Date: Jun 19, 2014 3:59 AM
Subject: Re: 1.39 - What exactly is the Mean value Theorem?
In article <firstname.lastname@example.org>,
John Gabriel <email@example.com> wrote:
> In mainstream mythmatics, the MVT is ignorantly defined as follows:
> If f is a differentiable function on (a,b), then there is at least one point
> c, such that a secant line with endpoints (a,f(a)) and (b,f(b)) is parallel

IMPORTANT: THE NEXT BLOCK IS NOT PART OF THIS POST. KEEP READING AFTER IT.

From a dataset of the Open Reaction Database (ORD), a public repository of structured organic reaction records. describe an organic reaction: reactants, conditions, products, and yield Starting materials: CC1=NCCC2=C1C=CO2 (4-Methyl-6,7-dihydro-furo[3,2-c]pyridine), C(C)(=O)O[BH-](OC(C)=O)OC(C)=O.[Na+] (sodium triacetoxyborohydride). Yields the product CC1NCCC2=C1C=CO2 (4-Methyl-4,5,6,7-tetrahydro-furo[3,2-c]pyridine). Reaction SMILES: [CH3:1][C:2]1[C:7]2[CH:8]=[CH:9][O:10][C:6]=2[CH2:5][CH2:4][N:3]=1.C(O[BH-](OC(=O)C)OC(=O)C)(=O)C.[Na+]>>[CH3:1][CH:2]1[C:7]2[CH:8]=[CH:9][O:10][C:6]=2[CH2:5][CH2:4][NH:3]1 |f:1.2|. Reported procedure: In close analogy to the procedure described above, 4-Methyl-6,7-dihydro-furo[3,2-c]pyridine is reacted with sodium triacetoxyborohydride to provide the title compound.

> to the tangent line at c.
> But the converse of this is NOT true in mainstream calculus:
> If f is a differentiable function on (a,b), and a tangent line exists at c,
> then a parallel secant line exists with endpoints (a,f(a)) and (b,f(b)).
> However, the MVT works regardless of the converse being true. The reason for
> this, is that ignorant baboons (that would be you) do not know its real
> meaning. In the New Calculus, the MVT is defined properly:
In JG's improper NC, nothing is defined properly for proper calculus.